cardiac muscle consumes ____% of oxygen delivered to it by blood, more than twice the amount extracted by other cells in the body.
the two componenets of an intercalated disk
what is a desmosomes?
strong connections that tie adjacent cells together, allowing force created in one cell to be transferred to an adjacent cell
function of gap junction in intercalated disks
they allow waves of depolarization to spread rapidly from cell to cell
the process of EC coupling in cardiac muscle is also called
Calcium-induced calcium release(CICR) because the myocardial RyR channels open in response to calcium binding
Calcium released from the sacroplasmic reticulum provides about ____% needed for muscle contraction, with the remaining ____& entering the cell from its EC fluid
In skeletal muscle, calcium is transported back into the sacroplasmic reticulum with the help of what channel?
In cardiac muscle, calcium is removed from the cell by what channel?
-NCX exchanger (sodium-calcium exchanger)
-calcium is removed from the cell in exchange for sodium
in the NCX, how many sodium ions are transferred into the cell for every calcium ion?
3 sodium ions
Each Skeletal and cardiac muscle myofibers contract in an all-or-none fashion. True or False
False, cardial myofibers can vary their contractions via graded contractions
Factors that affect the force of contraction in cardiac muscle
-the force generated is proportional to the number of crossbridges that are active. (the number of active crossbridges is determined by how much calcium is bound to troponin
-the force of contraction is affected by the sacromere length at the beginning of contraction
the main difference between the AP of the myocardial contractile cell and those of skeletal muscle fibers and neurons is
the myocardial cells has a longer AP due to calcium entry
what causes the cardiac AP to plateau?(what causes the longer AP)
The combination of calcium influx and decreased potassium efflux causes the AP to flatten out into a plateau during repolarization
what is the advantage of the longer action potential in cardial muscle?
-the longer myocardial action potential helps prevent the sustained contraction called tetanus
-prevention of tetanus in the heart is important because cardiac muscles must relax between contractions so the ventricles can fill with blood.
the time following an action potential during which a normal stimulus cannot trigger a second action potential
What allows the pacemaker potential to reach threshold quickly?
-If channels are permeable to both potassium and sodium
-when If channel open at a negative membrane potential, it allows sodium influx to exceed potassium efflux, as the potential nears the threshold, the If channel closes, and calcium channels open and create the steep depolarization.
what is the main pacemarker of the heart and where is it located
-the sinoatrial node(SA node)
-in the right atrium
why is it necessary to direct electrical signals through the AV node?
-if electrical signals from the atria were conducted directly into the ventricles, the ventricles would start contracting at the top.
-then blood would be squeeze downward and would become trapped in the bottom of the ventricles
what is the advantage of the AV node delay?
-this delay allows the atria to complete their contraction before ventricular contraction begins
complete heart block
-the conduction of electrical signals from the atria to the ventricles through the AV node is disrupted
-the ventricle will its own autorhythmic cells to contract, however ventricular autorhythmic cells are slower than the SA node.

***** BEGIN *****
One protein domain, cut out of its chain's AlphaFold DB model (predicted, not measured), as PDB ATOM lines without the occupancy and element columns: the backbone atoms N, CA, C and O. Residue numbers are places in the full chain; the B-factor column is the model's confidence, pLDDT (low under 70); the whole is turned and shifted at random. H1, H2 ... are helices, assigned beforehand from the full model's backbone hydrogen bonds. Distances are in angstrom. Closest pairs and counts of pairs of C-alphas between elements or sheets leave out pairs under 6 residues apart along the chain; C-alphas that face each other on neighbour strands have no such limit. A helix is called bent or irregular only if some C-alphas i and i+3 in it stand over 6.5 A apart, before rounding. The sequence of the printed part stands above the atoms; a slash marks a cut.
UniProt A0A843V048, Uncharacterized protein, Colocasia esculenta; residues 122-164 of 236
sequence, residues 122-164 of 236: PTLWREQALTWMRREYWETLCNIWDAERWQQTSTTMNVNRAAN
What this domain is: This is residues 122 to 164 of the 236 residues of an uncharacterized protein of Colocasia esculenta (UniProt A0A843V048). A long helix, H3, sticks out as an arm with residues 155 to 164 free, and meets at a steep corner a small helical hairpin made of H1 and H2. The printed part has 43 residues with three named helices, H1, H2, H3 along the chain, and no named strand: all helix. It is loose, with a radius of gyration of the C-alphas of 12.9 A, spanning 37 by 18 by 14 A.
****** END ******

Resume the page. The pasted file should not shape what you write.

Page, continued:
-they will both be firing at different speeds, this will disrupt blood flow
-shows the summed electrical activity generated by all cells of the heart
ECG is the recording of one AP in the heart. True or False.
False, the ECG is an extracellular recording that represents the sum of multiple action potentials taking place in many heart muscle cells
the two components of an ECG
waves and segments
the three major waves of an ECG
-P wave=corresponds to depolarization of the atria
-QRS complex= represents the progressive wave of ventricular depolarization, and atrial repolarization
-T wave= represents the repolarization of the ventricles
ECG through a single contraction-relaxation cycle
a normal resting heart rate is
60-100 beats per minute
-premature ventricular contractions
-extra beats that occur when an autorhythmic cell other than the SA node jumps in and fires an AP out of sequence
the two phases of cardiac cycle
-diastole=the time during which cardiac muscle relaxes
-systole=the time during which the muscle contracts
the five mechanical events of the cardiac cycle
-late diastole=both set of chambers are relaxed and ventricles fill passively
-Atrial systole=atrial contraction forces a small amount of additional blood into the ventricles
-Isovolumic ventricular contraction=first phase of ventricular contraction pushes the AV valves closed but does not create enough pressure to open semilunar valves
-Ventricular ejection= as ventricular pressure rises and exceeds pressure in the arteries, the semilunar valves open and blood is ejected
-Isovolumic ventricular relaxation=as ventricles relax; pressure in the ventricles falls, blood flows back into cusps of semilunar valves and snaps them closed
what is isovolumic contraction?
when both sets of valves are closed, but the ventricle continues to contract, increasing the pressure. The volume is not changing
the first heart sound is caused by
-the vibrations following the closure of the AV valves
the second heart sound is caused by
-the vibrations following the closure of semilunar valves
listening to the heart via stethoscope
the maximum filling that occurs at the end of ventricular relaxation(diastole)
the amount of blood left in the ventricle at the end of contraction
-the amount of blood pumped by one ventricle during a contraction